Motorists in the UK are not happy with the current system of points for speeding a recent report has revealed. Almost two thirds of those asked said penalty points for speeding are unfair and are not sufficient to stop people speeding.
The poll by a leading motor insurance provider also found that younger drivers were more likely to have points with the youngest age group (16-25) having an average of seven points. The next age group (26-34) had an average of 5.25 points, 35 to 50-year-olds had 4.5 points and the over 50s had an average of three points.
The chief executive of the firm said that the best move forward was increased education among drivers and a system where the more a driver breaks the limit the more points he has on his licence.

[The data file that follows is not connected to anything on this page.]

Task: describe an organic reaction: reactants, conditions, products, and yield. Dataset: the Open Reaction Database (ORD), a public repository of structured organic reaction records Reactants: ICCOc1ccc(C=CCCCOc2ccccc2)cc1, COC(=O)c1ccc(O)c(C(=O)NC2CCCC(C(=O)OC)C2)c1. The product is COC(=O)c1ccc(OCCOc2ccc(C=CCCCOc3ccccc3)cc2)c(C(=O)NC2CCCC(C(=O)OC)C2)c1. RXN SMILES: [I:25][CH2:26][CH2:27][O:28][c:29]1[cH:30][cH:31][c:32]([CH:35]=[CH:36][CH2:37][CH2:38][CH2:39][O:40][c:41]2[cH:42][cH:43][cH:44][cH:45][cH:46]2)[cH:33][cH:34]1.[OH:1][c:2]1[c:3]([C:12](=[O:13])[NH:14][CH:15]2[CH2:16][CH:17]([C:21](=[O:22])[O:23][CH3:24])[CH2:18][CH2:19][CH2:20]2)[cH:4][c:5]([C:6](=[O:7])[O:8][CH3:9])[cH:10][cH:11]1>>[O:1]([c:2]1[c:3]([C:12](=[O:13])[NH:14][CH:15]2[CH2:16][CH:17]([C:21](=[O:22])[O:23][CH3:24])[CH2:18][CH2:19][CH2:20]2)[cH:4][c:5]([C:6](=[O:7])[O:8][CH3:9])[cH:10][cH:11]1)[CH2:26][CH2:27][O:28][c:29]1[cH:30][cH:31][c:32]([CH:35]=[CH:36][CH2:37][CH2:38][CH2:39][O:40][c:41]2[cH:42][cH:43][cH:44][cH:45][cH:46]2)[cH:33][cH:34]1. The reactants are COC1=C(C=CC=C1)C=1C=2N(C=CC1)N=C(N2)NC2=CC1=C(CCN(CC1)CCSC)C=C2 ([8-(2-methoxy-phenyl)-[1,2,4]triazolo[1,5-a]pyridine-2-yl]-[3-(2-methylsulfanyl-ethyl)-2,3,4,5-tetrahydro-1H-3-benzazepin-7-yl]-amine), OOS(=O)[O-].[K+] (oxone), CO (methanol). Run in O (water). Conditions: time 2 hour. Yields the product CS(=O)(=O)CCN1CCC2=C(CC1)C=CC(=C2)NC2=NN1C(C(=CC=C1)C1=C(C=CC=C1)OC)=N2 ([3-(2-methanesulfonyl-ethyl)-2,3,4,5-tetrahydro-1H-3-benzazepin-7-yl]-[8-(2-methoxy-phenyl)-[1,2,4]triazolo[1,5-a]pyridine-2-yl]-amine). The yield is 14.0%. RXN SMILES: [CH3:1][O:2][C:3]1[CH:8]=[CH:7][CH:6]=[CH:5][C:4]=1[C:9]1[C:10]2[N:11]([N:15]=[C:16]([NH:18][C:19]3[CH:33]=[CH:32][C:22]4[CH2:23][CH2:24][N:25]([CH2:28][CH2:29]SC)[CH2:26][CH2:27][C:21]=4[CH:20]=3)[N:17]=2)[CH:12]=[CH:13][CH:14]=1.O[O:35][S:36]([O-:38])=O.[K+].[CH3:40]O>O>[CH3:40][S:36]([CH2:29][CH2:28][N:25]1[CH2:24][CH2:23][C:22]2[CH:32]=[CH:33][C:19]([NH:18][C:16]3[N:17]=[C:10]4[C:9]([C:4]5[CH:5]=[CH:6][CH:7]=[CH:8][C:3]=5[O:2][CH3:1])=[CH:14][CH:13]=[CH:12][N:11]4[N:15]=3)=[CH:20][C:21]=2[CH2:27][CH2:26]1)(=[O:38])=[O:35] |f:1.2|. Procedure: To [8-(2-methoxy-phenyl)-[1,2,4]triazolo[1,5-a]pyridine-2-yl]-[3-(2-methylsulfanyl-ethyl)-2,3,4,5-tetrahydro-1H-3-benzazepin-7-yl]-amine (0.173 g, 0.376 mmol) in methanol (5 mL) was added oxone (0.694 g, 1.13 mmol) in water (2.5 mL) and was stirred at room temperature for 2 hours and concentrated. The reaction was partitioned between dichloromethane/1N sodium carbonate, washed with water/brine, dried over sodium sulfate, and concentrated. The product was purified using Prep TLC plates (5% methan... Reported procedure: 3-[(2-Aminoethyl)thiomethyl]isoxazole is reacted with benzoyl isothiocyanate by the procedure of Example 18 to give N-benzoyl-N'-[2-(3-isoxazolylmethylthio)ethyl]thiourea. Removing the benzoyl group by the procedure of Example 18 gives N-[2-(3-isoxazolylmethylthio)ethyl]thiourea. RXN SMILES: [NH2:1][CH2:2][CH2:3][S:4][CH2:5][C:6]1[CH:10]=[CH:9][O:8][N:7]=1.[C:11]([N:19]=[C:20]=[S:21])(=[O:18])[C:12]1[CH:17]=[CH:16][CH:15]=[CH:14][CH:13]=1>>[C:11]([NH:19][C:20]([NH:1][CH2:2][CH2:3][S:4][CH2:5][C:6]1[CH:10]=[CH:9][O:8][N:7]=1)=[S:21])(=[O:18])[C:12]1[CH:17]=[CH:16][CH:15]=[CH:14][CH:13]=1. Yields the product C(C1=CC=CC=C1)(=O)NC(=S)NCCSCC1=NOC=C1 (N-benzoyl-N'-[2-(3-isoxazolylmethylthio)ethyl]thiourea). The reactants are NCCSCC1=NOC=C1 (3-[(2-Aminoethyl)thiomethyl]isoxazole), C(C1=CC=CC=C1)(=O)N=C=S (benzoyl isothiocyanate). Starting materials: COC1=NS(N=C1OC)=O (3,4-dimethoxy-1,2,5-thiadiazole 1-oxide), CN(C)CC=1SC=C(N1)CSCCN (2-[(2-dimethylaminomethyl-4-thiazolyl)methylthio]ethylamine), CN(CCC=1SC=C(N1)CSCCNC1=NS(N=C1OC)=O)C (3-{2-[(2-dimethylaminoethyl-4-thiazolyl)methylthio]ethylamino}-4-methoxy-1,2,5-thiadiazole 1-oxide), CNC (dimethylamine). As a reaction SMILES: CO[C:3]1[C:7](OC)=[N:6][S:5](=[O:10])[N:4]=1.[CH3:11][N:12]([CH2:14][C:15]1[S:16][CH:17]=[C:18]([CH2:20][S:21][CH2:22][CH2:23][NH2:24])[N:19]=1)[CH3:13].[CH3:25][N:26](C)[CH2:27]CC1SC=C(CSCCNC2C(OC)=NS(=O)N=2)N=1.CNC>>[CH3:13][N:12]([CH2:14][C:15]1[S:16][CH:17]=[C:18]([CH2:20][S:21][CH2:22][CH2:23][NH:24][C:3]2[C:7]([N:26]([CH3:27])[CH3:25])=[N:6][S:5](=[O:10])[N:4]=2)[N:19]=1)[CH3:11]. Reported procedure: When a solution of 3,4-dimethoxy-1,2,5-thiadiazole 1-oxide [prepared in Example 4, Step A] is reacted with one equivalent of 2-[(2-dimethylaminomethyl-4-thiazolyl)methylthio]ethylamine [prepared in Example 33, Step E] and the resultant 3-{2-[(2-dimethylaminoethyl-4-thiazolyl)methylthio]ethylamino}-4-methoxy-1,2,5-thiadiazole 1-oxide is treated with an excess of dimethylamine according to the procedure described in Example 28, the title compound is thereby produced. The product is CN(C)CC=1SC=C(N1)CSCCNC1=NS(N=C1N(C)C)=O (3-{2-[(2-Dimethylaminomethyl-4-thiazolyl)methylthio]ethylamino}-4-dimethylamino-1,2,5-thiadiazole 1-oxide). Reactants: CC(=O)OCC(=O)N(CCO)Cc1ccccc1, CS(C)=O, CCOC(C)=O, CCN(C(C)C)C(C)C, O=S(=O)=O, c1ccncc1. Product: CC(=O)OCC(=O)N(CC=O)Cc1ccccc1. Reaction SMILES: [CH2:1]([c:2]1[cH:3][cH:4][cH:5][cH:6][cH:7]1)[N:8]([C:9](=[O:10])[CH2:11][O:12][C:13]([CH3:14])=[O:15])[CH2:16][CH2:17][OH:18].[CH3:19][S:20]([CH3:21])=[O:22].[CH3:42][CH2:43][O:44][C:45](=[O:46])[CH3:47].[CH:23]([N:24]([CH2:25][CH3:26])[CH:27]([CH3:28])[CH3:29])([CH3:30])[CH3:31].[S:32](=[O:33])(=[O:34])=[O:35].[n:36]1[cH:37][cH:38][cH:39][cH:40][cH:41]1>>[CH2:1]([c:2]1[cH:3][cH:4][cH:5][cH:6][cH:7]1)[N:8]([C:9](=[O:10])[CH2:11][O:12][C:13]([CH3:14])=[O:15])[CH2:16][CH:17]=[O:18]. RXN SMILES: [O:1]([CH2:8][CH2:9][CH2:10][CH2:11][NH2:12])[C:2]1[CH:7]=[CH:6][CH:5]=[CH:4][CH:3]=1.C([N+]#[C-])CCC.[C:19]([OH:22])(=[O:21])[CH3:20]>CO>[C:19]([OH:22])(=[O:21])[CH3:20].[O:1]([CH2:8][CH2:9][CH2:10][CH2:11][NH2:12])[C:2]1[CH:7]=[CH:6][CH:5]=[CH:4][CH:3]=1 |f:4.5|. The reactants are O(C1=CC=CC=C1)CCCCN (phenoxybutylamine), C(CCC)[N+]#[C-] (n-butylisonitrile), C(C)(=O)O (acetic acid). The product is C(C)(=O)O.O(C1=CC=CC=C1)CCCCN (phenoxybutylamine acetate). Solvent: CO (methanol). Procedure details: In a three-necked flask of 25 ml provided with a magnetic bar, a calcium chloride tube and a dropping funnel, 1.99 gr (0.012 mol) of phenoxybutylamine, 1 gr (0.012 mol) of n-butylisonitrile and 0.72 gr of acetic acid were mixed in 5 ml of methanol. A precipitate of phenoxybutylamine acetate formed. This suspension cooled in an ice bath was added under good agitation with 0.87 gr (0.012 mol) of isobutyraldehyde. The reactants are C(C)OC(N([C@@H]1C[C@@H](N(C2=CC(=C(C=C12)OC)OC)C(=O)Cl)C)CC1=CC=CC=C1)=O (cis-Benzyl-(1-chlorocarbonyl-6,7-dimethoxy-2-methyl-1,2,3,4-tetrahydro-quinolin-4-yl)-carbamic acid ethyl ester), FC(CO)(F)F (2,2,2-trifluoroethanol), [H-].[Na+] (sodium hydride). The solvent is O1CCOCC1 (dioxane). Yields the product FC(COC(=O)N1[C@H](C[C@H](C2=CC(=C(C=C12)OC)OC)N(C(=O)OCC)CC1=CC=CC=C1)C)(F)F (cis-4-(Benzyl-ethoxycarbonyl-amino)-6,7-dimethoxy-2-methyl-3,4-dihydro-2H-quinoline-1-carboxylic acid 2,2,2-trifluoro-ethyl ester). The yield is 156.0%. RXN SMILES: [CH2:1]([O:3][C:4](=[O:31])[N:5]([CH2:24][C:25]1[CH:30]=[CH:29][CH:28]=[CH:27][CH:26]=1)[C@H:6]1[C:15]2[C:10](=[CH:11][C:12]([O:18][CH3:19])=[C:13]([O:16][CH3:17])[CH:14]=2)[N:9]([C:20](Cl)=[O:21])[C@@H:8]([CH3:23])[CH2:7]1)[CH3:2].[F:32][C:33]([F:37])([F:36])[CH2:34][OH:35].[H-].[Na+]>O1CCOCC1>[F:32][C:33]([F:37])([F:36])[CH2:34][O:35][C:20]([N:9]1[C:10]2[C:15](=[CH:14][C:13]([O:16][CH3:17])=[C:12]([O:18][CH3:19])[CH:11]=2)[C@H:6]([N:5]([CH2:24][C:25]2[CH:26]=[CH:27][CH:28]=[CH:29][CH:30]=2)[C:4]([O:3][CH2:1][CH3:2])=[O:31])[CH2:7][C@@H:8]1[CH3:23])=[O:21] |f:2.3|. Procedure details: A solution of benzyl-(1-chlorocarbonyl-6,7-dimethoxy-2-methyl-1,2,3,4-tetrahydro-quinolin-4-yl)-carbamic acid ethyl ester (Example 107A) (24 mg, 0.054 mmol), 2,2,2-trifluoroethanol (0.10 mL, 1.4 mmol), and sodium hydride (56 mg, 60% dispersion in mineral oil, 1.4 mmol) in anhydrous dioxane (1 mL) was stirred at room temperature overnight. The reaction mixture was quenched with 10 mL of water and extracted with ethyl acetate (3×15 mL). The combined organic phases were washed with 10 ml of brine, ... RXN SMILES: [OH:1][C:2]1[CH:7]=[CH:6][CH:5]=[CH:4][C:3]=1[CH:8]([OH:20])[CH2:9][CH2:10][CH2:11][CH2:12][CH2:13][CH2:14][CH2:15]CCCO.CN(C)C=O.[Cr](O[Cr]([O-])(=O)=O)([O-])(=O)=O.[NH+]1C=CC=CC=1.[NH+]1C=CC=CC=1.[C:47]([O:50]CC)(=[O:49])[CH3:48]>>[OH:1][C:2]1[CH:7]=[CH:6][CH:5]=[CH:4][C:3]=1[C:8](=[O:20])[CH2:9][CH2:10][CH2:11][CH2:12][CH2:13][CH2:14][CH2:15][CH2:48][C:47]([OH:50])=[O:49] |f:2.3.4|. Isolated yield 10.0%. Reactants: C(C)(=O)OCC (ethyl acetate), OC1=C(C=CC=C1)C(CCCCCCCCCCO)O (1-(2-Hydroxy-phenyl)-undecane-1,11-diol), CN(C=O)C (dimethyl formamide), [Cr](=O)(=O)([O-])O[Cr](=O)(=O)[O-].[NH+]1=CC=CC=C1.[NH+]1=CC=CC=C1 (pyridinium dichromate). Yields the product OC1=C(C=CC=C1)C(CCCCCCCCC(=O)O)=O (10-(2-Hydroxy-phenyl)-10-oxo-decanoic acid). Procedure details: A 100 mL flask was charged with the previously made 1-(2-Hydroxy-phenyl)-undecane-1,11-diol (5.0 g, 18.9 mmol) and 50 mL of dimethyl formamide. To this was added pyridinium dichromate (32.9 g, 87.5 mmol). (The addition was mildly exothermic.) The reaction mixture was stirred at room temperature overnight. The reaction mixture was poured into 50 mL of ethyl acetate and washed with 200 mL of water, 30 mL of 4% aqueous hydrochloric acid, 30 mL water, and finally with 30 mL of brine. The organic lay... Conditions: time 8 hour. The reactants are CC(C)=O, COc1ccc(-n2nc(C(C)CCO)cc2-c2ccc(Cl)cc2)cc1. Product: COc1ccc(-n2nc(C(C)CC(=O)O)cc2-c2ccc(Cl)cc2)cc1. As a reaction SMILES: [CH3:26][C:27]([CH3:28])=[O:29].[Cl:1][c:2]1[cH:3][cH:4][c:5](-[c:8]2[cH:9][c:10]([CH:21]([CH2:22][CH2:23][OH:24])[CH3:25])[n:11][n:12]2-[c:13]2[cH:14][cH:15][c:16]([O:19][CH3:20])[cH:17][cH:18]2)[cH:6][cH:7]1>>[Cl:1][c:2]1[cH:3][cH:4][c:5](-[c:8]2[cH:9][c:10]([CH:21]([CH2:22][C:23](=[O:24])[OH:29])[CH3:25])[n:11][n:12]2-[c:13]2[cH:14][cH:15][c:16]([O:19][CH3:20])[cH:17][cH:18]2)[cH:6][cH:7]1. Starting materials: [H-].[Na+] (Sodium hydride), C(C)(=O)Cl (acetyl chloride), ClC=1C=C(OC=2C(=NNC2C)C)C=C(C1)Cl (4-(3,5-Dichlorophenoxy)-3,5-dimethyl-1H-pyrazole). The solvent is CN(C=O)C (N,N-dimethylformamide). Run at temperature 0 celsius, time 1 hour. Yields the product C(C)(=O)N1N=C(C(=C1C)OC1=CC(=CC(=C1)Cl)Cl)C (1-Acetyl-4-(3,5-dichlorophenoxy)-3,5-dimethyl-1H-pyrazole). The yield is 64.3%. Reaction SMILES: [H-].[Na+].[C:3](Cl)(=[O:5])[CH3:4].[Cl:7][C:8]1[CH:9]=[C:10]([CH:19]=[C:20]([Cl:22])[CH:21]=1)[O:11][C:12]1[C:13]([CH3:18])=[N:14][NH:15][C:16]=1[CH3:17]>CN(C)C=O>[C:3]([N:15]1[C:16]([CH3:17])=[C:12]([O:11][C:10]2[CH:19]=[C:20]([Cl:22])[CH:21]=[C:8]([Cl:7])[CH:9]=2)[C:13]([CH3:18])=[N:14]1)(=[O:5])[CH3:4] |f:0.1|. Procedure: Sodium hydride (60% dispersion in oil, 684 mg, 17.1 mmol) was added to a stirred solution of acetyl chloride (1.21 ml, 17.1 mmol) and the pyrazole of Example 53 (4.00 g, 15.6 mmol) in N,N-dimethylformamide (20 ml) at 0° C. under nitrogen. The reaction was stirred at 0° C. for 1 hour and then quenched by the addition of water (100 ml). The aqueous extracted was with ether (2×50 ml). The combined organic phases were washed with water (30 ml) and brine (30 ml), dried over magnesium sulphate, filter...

He said: "Motorists have lost faith in the points system so now is the time to take a fresh look at how best to police the roads and punish people who break the laws according to the severity of the offence.
"It would seem that the sheer volume of cameras on our roads and the increasing number of drivers with points on their licence, are reducing the effectiveness of the existing points system - and that is an issue that needs addressing."
There was also support for a system, already introduced in some areas, where instead of been given points people face a fine which effectively pays for a course in speed awareness. The poll also found less than one in six drivers thought speed cameras promoted safety.